The Houston Astros are not good. If they met talent in a bar, they might have a fling because of the whole "opposites attract" thing, but talent would quickly dump them and look for other talent, maybe with a better car. The Astros do have a couple of good players who could be a part of the next good Astros team (Jordan Lyles and Bud Norris), and good players who will not be a part of that future contender unless they're signed to lucrative extensions (Hunter Pence and Michael Bourn).
While it might make sense for them to trade Bourn or Pence for prospects who could help in the future, there's certainly no rush. Pence is arbitration-eligible for 2012 and 2013, and Bourn is around for 2012 as well. There's room for an offseason trade or even some long-term extensions.
But there was a minor stir, then, when Jayson Stark wrote this:
So it's believed the Phillies structured a deal (for Hunter Pence) around their best hitting prospect, first baseman Jonathan Singleton, and their best pitching prospect, Jarred Cosart -- both of whom are playing for Class A Clearwater -- plus another second-tier pitching prospect.
Those are some mighty fine prospects. Singleton is a 19-year-old first baseman in high-A, and he's showing advanced patience and power for a teenager. Cosart was ranked the 70th-best prospect in baseball before the 2011 season, and while he hasn't been as lights out as he was last year, he has youth on his side, and scouts have always loved his potential.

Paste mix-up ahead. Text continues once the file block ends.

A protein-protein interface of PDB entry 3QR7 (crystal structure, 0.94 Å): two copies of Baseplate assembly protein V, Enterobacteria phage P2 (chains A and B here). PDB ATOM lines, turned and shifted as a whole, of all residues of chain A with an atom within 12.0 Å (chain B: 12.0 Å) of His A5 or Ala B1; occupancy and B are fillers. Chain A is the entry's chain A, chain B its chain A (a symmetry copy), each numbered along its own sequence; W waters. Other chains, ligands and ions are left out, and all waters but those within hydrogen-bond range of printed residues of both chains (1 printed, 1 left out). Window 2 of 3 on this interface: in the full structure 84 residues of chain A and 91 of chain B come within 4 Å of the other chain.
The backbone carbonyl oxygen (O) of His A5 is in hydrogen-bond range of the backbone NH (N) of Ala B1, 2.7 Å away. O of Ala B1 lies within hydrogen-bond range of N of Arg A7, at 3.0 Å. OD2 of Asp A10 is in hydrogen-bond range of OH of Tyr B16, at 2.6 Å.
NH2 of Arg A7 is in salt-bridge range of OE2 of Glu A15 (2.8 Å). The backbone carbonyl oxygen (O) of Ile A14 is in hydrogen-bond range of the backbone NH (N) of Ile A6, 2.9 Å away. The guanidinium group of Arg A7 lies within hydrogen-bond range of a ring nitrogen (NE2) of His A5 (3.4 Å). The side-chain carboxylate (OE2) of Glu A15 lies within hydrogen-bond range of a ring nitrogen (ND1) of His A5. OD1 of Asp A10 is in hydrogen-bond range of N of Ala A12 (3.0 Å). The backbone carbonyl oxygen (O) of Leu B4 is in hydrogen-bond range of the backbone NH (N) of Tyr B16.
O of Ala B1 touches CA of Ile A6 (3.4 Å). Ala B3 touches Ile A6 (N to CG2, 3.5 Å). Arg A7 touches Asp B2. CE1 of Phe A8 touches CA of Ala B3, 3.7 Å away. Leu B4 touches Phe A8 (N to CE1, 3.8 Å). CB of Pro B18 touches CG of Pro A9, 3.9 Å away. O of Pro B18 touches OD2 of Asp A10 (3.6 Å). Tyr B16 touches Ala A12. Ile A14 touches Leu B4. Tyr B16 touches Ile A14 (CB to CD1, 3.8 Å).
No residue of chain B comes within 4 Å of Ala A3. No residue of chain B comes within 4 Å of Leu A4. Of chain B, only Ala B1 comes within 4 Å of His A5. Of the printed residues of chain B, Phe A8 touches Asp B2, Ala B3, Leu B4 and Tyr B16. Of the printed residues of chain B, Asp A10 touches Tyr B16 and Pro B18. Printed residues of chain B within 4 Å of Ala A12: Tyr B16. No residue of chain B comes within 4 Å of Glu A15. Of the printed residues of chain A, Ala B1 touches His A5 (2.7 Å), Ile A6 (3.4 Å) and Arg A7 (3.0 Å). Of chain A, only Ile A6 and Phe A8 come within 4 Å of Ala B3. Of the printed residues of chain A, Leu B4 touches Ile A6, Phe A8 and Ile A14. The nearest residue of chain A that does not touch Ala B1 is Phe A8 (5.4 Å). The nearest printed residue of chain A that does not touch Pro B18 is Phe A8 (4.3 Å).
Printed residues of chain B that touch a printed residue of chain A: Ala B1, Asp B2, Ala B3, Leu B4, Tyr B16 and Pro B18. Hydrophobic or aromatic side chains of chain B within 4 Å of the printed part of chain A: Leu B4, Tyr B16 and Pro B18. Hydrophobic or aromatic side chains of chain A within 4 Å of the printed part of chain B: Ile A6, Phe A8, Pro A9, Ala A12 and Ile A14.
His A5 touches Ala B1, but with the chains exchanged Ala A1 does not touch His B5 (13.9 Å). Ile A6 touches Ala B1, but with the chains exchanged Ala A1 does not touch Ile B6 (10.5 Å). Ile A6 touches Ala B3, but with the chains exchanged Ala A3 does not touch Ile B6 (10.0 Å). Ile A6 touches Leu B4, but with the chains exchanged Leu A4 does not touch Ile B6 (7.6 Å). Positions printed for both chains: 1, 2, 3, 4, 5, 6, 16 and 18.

This is how trades are supposed to work:
|Should be good from 2011 through 2013||Will not be good in 2011, but could possibly be good in 2013 and beyond|
|The Philadelphia Phillies||The Houston Astros|
|Hunter Pence||Jarred Cosart|
A perfect match, all around. I'm not saying the Astros will be good that soon, just that enough can change in two years to make any franchise a contender. It took three seasons for the Tigers to move from 119 losses to the World Series, and that's as extreme of an example as you'll find in history. And if a multi-year deal isn't in the plans for Pence and the Astros, this is probably going to be one of the better trades they'll be offered.
And should the Astros plan on a huge, multi-year, $100 million contract to make Pence the center of their franchise?
Those are nice stats, if a little inconsistent. One version of Pence is worth a ton of money, and another one probably isn't. There's another chart that might help explain why this season and his rookie season were better than the ones in between:
A hitter has some control of his BAbip -- much more than pitchers do -- so this isn't to guarantee that he's been lucky. But if you think the bookend BAbips are indicative of Pence's true talent level, you're thinking that he's a historically unusual hitter on par with Ty Cobb, Rod Carew, and Ichiro. Maybe that's the case. That's pretty danged unlikely, though.
This might be the best season Pence has in a while. He'll still have a lot of trade value in the offseason, but it's not a good gamble for the Astros to assume he'll have this much value at the 2012 trade deadline.
Should the Astros take the Phillies' proposal? It's hard to say without a) knowing the other proposals they're fielding, and b) if the Astros plan to make Pence the fan-friendly cornerstone of the future, as wise as that may or may not be. But it sure looks like a pretty sweet deal from where the Astros are in the success cycle, and there's more than a decent chance that they'll look back in a couple of years and kick themselves if they don't take it.